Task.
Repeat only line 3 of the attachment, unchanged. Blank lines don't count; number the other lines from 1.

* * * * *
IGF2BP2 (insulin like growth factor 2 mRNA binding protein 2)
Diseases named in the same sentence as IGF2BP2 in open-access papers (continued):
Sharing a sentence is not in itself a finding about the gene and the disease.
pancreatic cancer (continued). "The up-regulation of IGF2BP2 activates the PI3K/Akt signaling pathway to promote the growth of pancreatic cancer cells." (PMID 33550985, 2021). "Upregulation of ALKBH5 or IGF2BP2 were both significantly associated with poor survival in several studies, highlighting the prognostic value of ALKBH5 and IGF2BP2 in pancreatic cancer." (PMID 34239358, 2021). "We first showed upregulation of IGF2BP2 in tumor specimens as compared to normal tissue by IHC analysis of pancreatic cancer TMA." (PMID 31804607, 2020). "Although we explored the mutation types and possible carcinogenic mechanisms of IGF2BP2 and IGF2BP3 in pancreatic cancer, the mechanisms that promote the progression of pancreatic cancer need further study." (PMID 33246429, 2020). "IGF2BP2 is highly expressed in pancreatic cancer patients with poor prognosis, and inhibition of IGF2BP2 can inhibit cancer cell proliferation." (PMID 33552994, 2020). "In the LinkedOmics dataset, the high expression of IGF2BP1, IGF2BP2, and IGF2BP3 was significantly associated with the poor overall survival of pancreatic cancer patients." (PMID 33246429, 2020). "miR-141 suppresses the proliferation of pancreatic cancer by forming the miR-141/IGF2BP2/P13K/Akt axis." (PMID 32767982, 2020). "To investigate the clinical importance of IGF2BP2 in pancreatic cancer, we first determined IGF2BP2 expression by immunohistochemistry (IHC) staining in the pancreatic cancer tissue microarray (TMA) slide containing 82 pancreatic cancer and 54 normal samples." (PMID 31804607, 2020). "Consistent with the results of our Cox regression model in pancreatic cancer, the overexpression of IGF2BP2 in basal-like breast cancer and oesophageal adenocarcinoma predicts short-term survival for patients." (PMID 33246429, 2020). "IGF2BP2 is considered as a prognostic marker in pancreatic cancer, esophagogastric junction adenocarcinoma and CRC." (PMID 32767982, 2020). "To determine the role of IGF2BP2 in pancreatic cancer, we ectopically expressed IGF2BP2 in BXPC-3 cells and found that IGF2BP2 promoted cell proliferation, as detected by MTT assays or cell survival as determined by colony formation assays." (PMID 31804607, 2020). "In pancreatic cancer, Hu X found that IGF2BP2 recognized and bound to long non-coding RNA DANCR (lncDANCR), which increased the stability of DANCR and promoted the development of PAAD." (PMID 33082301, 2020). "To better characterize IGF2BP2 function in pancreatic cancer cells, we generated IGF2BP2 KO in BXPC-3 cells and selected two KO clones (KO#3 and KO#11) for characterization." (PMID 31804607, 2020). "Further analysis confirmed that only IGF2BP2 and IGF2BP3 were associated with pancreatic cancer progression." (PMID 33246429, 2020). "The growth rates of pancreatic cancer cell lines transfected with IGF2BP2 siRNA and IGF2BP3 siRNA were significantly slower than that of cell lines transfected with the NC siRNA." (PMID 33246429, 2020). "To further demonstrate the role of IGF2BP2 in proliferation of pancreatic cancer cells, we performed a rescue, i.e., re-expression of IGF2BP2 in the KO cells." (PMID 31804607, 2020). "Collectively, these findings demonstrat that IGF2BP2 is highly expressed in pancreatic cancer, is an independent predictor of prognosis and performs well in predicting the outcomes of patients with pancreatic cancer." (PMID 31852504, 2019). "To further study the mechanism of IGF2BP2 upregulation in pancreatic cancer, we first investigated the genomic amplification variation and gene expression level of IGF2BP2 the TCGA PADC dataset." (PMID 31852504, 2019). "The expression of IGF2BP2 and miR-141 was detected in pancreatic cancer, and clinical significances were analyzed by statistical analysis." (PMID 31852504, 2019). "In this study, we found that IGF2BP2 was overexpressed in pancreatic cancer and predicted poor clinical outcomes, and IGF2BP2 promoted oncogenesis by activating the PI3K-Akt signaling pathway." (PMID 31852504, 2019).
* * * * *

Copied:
Sharing a sentence is not in itself a finding about the gene and the disease.